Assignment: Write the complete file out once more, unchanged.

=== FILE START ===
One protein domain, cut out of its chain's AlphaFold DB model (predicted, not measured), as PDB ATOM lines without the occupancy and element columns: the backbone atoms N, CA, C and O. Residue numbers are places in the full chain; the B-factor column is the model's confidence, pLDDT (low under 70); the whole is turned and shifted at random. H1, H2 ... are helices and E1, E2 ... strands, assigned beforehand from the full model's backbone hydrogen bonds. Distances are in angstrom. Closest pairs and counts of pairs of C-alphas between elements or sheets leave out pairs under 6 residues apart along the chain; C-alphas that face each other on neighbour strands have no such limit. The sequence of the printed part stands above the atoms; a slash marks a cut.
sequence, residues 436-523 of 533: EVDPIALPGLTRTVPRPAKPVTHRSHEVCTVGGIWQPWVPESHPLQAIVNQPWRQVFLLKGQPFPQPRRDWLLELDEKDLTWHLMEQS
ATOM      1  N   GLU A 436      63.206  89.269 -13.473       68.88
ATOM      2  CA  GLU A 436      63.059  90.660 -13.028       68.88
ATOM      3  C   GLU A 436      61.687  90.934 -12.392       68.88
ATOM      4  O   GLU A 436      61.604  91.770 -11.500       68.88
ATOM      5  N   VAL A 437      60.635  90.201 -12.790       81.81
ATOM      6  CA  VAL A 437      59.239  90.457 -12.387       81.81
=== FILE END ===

One protein domain, cut out of its chain's AlphaFold DB model (predicted, not measured), as PDB ATOM lines without the occupancy and element columns: the backbone atoms N, CA, C and O. Residue numbers are places in the full chain; the B-factor column is the model's confidence, pLDDT (low under 70); the whole is turned and shifted at random. H1, H2 ... are helices and E1, E2 ... strands, assigned beforehand from the full model's backbone hydrogen bonds. Distances are in angstrom. Closest pairs and counts of pairs of C-alphas between elements or sheets leave out pairs under 6 residues apart along the chain; C-alphas that face each other on neighbour strands have no such limit. The sequence of the printed part stands above the atoms; a slash marks a cut.
sequence, residues 436-523 of 533: EVDPIALPGLTRTVPRPAKPVTHRSHEVCTVGGIWQPWVPESHPLQAIVNQPWRQVFLLKGQPFPQPRRDWLLELDEKDLTWHLMEQS
ATOM      1  N   GLU A 436      63.206  89.269 -13.473       68.88
ATOM      2  CA  GLU A 436      63.059  90.660 -13.028       68.88
ATOM      3  C   GLU A 436      61.687  90.934 -12.392       68.88
ATOM      4  O   GLU A 436      61.604  91.770 -11.500       68.88
ATOM      5  N   VAL A 437      60.635  90.201 -12.790       81.81
ATOM      6  CA  VAL A 437      59.239  90.457 -12.387       81.81